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If any good has come out of the Harvey Weinstein scandal, it may be the sense of relief felt by the dozens of actresses who have accused the powerful producer of sexually harassing and assaulting them.
Gwyneth Paltrow, Angelina Jolie, Ashley Judd, Mira Sorvino, and the Italian actress Asia Argento are among a growing list of female celebrities who have shared damning personal stories about Weinstein in investigative reports by both the New York Times and The New Yorker.
The actresses, who are being cheered on by their Hollywood peers, allege the Weinstein Company mogul has for decades sexually assaulted and harassed female employees and clients — in some cases, as with Argento, forcibly performing sex acts on them.
A representative for the producer, who was subsequently fired by the Weinstein Company, denied the allegations of "non-consensual sex" in a statement to several media outlets.
The power in speaking out
Sharing their personal stories is a powerful step for survivors of any kind of sexual violence and harassment. When survivors reveal their stories, "there is often a sense of a relief," Kathryn Stamoulis, Ph.D, a licensed mental health counselor in New York City told TODAY. "Now you have someone else kind of holding this with you, holding your hand through this. Now it’s out there, and someone heard you."
Talking about the experience, particularly with a licensed counselor or therapist, can also help those who struggle with feelings of shame. In many cases — as with Paltrow, who called Weinstein "Uncle Harvey" before he made aggressive sexual overtures to her when she was 22 — survivors struggle with feelings of self-blame because they know their perpetrators.
"Often, these are people that you like, that you respect, and that makes it so much more complicated," said Stamoulis.
Reliving the pain
Unfortunately, revealing their experiences can sometimes "re-traumatize" survivors, says Brooke Axtell, founder and director of She Is Rising, a global healing community that helps survivors of gender violence and sex trafficking pursue leadership opportunities.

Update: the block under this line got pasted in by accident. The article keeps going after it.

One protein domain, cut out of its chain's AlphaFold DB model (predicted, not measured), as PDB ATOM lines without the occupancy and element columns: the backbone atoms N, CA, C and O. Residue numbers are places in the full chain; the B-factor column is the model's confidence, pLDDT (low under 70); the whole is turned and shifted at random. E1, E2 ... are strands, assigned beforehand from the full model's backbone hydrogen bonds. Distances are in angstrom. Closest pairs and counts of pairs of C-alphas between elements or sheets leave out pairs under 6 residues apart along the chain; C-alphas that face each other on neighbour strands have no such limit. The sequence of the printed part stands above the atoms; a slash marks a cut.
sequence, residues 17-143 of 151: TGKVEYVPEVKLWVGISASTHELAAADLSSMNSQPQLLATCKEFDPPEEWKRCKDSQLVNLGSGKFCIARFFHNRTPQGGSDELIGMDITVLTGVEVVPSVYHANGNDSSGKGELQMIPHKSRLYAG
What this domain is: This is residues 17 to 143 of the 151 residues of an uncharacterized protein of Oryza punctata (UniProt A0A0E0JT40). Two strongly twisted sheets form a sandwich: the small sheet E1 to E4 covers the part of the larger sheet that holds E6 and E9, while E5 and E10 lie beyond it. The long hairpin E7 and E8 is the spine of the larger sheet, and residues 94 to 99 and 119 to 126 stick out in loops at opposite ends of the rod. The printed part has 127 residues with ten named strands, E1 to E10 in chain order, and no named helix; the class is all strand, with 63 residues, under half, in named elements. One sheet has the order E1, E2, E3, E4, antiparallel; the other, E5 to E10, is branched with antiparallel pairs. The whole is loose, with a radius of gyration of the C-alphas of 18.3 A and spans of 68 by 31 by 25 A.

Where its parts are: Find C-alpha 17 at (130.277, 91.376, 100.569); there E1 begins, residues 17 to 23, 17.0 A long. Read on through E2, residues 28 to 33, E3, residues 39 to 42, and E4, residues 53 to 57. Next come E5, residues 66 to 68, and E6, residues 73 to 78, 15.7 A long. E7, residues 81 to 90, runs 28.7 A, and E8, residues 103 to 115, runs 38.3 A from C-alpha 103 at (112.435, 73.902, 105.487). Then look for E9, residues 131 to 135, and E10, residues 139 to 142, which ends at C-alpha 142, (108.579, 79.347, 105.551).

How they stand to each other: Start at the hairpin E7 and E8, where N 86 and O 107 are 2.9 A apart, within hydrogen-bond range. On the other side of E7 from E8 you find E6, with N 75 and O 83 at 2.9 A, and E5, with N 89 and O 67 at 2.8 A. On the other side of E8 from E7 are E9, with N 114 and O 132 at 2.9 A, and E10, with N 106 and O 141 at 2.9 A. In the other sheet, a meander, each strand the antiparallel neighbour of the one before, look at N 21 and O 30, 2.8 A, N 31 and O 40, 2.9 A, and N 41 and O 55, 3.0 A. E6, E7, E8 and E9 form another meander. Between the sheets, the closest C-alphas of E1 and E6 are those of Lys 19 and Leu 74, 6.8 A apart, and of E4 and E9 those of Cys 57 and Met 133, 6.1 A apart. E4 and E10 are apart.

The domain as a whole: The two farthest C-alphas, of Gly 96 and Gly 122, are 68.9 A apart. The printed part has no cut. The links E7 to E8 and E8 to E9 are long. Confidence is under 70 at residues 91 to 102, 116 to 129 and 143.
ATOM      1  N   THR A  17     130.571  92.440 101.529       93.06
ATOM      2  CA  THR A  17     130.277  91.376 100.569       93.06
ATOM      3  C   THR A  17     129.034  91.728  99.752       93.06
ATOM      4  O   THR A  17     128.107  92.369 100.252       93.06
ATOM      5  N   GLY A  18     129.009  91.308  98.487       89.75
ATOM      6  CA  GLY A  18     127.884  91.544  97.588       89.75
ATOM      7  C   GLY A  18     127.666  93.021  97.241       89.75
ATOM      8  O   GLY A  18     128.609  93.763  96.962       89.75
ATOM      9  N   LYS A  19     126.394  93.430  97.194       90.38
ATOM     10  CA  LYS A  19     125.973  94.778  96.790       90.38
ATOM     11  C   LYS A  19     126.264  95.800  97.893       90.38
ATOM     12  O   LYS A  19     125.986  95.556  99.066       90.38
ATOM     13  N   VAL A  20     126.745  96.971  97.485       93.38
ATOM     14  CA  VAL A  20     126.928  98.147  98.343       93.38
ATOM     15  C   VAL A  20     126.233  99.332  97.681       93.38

"The experience of revealing your history of harassment or abuse is contingent on the reactions that you receive," said Axtell, herself a survivor of sex trafficking and sexual assault. "If you’re met with compassion and support, it helps to create a sense of safety, relief and healing. But, if you’re subjected to victim blaming and scrutiny and questions about whether your story is valid or why you haven’t come forward sooner, it can re-traumatize a survivor."
Those who hear survivors' stories — which are often painful and humiliating to recount — have an important role to play, said Axtell, particularly when survivors, like the Hollywood actresses, share their stories publicly.
"We have to stand in solidarity, to meet them with compassion and understanding, and to acknowledge that this is an incredibly courageous and difficult act," said Axtell.
Changing the culture
But the benefits of speaking out extend far beyond the personal. Survivors often find that talking about what happened to them helps others, too — and also sparks much-needed awareness and conversation, as is happening in Hollywood right now.
"When you share your story, you are changing the culture. Harassment and sexual assault thrive in a culture of silence and secrecy, so what these Hollywood women are doing right now is they’re smashing that, little by little, and that's so important," said Stamoulis.
Taking care of yourself
Those recovering from sexual violence and harassment should take steps to care for themselves, the experts say. Consider the following:
- Find a support system, whether that's friends, family members, a counselor or a survivor group. "Find your tribe," says Stamoulis.
- Get creative. "The arts are a way we can speak the unspeakable through story and metaphor and performance," says Axtell.
- Tap into your own power by exploring leadership opportunities in your community or by engaging in social justice causes that matter to you, says Axtell.
- Cultivate self-compassion. "Do whatever feels nurturing and life-giving," whether that's engaging in spiritual practice, creative expression or nature walks, says Axtell.
- Let it go, if you're ready. "You may feel like moving on is what’s best for you, and that's okay," says Stamoulis. "What happened in the past doesn’t have to be anything that’s defining you now."